The Great Debate: Austerity Vs Growth in the Eurozone
Last weekend’s election results in France and Greece confirmed what nearly all observers had figured out: that the apparent commitment to austerity within the eurozone is crumbling, only months after 17 European Union member nations signed a fiscal compact committing them to maintaining strict caps on spending and borrowing.
That pact needs to be ratified by at least a dozen eurozone members by year-end in order to take effect. Despite German Chancellor Angela Merkel’s ongoing commitment to austerity that lies behind it, the future of the agreement seems in doubt in the wake of the political chaos in Greece and the election of a Socialist Party candidate to the French presidency, whose campaign platform revolved around his opposition to austerity.
Politics shapes much of the surge of opposition to austerity, of course; it’s a painful process for politicians to dictate spending cuts, and tantamount to professional suicide. But there has also been criticism from amongst some economists, arguing that austerity and the deflation that will accompany it may actually lead to longer recessions in countries like Greece and Spain. At least one IMF official involved in negotiating Greece’s austerity budget, admitted that the spending cuts insisted on as a condition of the country’s bailout are harming the country, and that structural reforms will have to move ahead more rapidly if the country’s economy is to recover and thrive.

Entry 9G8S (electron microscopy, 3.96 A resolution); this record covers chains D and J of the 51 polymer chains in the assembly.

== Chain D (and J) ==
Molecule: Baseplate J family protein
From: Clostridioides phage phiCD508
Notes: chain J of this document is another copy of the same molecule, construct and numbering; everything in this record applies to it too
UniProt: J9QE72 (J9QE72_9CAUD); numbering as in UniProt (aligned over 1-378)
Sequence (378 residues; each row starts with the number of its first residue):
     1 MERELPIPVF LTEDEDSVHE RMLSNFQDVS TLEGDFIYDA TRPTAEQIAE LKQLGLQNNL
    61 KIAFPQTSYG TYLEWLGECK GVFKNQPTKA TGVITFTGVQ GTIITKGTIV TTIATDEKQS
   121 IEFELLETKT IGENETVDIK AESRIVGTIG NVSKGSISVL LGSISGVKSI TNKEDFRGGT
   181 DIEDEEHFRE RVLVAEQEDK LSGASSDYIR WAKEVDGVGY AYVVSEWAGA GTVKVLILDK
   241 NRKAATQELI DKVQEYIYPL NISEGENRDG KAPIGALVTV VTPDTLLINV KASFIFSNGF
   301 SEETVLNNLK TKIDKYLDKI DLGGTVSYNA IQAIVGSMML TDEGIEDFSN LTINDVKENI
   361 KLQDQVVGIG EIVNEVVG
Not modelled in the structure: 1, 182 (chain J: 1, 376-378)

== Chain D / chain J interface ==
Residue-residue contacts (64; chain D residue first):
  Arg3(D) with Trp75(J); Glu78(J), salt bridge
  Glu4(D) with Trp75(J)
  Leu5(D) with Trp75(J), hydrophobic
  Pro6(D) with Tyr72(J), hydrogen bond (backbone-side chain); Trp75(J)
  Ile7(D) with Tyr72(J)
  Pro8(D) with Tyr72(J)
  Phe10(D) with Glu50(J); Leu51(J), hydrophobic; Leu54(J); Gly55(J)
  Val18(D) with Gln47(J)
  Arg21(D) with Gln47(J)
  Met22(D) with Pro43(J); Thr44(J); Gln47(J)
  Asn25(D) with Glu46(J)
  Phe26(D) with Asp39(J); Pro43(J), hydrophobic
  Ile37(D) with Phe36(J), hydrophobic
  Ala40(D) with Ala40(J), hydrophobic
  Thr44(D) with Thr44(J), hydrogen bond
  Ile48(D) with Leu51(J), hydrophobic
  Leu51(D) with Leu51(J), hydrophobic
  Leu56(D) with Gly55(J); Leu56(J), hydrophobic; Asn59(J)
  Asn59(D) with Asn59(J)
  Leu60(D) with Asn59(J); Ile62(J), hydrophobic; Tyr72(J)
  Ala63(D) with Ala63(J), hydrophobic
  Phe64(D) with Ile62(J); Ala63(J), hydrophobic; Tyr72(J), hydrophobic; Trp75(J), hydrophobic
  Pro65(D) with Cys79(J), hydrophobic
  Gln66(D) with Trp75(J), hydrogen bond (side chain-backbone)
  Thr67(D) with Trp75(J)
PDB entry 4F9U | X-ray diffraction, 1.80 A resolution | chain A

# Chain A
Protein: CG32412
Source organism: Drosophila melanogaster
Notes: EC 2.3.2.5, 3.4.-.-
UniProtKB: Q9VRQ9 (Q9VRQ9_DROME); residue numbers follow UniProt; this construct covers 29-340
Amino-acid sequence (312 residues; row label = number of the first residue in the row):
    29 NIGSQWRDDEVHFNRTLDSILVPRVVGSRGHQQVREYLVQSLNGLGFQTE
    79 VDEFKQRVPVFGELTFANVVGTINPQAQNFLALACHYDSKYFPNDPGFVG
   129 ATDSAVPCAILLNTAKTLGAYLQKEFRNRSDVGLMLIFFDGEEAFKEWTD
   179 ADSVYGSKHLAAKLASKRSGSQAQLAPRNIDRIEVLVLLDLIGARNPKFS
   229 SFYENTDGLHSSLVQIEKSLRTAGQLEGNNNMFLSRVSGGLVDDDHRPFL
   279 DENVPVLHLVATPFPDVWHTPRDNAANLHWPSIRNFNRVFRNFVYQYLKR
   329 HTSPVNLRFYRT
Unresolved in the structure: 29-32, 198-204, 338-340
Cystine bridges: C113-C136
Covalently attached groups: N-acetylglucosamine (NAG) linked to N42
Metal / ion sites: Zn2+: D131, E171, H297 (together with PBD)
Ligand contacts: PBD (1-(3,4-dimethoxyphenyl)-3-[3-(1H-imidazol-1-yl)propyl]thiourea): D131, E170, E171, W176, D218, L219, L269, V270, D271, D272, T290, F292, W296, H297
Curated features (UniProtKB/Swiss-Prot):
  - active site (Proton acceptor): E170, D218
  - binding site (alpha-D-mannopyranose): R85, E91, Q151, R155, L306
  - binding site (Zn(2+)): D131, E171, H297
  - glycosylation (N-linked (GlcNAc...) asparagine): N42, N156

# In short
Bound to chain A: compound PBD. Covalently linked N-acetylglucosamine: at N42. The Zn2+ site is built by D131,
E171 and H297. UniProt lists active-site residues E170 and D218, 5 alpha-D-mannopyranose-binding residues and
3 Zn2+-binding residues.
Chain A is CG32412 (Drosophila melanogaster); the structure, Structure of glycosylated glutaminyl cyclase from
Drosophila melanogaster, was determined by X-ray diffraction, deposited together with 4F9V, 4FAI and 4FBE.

In the coming weeks and months, striking the right balance between austerity and growth is likely to emerge as the key question to which eurozone members will have to find an answer. As that discussion gets underway, here is a series of charts, presented as a slideshow, that AlphaNow hopes readers will find informative in considering the arguments on both sides.